Three years ago at this time I was in a place far, far away, visiting my daughter. A place where graves were marked with numbers rather than names. I wonder who is under number 137, man or woman, boy or girl? Did number 137 meet that fate due to alcoholism? It’s entirely possible. Alcoholics throughout history had no access to a program of recovery like I have.
Now I’m visiting her in a much colder place, one not so far away, but still far. She’s buying a house here. She’s doing very well. Cleaning out some of the picture mess of my ex-in-laws’ past I made a pile for my daughter. At her brother’s baptism party her father, his best friend, and my uncle all sit together. All gone, all dead from drugs and alcohol in their 50s and 60s. I know that her father and his best friend tried the program and achieved periods of sobriety. I doubt that my uncle did. He’s the one I called to tell him about me and my program after he was already dead. I picture my voice playing into the empty kitchen, him dead around the corner on the couch. That really happened. The phone I called was part of scene of my last drunk, at my grandmother’s kitchen table, my uncle arriving at the end of it. I didn’t drink after that, and he did.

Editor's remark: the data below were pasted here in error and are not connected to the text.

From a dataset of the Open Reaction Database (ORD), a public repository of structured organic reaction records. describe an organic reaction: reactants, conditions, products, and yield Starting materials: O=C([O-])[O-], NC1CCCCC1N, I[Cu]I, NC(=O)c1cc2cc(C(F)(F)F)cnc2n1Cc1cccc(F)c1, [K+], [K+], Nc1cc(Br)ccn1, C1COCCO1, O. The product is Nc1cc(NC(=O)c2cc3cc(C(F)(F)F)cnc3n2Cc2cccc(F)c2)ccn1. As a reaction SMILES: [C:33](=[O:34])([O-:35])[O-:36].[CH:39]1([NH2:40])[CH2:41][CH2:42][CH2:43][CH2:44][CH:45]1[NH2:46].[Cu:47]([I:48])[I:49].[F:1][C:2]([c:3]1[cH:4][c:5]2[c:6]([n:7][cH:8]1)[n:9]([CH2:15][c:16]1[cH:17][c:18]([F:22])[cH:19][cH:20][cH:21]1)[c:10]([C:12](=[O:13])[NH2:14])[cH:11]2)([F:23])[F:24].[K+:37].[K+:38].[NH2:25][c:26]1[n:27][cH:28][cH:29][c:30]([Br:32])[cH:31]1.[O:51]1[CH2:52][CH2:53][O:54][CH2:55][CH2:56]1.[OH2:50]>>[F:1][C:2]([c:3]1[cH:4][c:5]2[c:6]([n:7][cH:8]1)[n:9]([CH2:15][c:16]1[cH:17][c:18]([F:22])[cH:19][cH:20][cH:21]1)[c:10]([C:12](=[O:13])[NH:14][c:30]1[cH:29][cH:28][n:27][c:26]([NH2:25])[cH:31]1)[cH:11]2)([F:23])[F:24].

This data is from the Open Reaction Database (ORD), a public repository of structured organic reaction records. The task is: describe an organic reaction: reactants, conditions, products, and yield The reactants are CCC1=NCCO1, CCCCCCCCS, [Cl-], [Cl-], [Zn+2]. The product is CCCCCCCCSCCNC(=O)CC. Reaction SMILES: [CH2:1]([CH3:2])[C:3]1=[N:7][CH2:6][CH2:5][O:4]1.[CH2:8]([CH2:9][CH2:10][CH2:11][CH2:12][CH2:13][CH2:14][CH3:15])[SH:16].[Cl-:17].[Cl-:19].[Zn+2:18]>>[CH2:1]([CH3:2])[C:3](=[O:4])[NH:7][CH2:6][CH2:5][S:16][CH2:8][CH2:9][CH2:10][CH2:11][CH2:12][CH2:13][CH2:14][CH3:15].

That’s what’s on my mind. My days are pretty good. I’m still struggling to make personal sense of a “president” who said yesterday that job numbers used to be phony, but are real now, even though the Bureau of Labor and Statistics said they haven’t changed a thing. That, and the people who support him. It’s a struggle for sure, and I’m grateful that my mind pretty quickly turns to program to try to deal with this. I guess I shouldn’t complain about being schooled in advanced acceptance.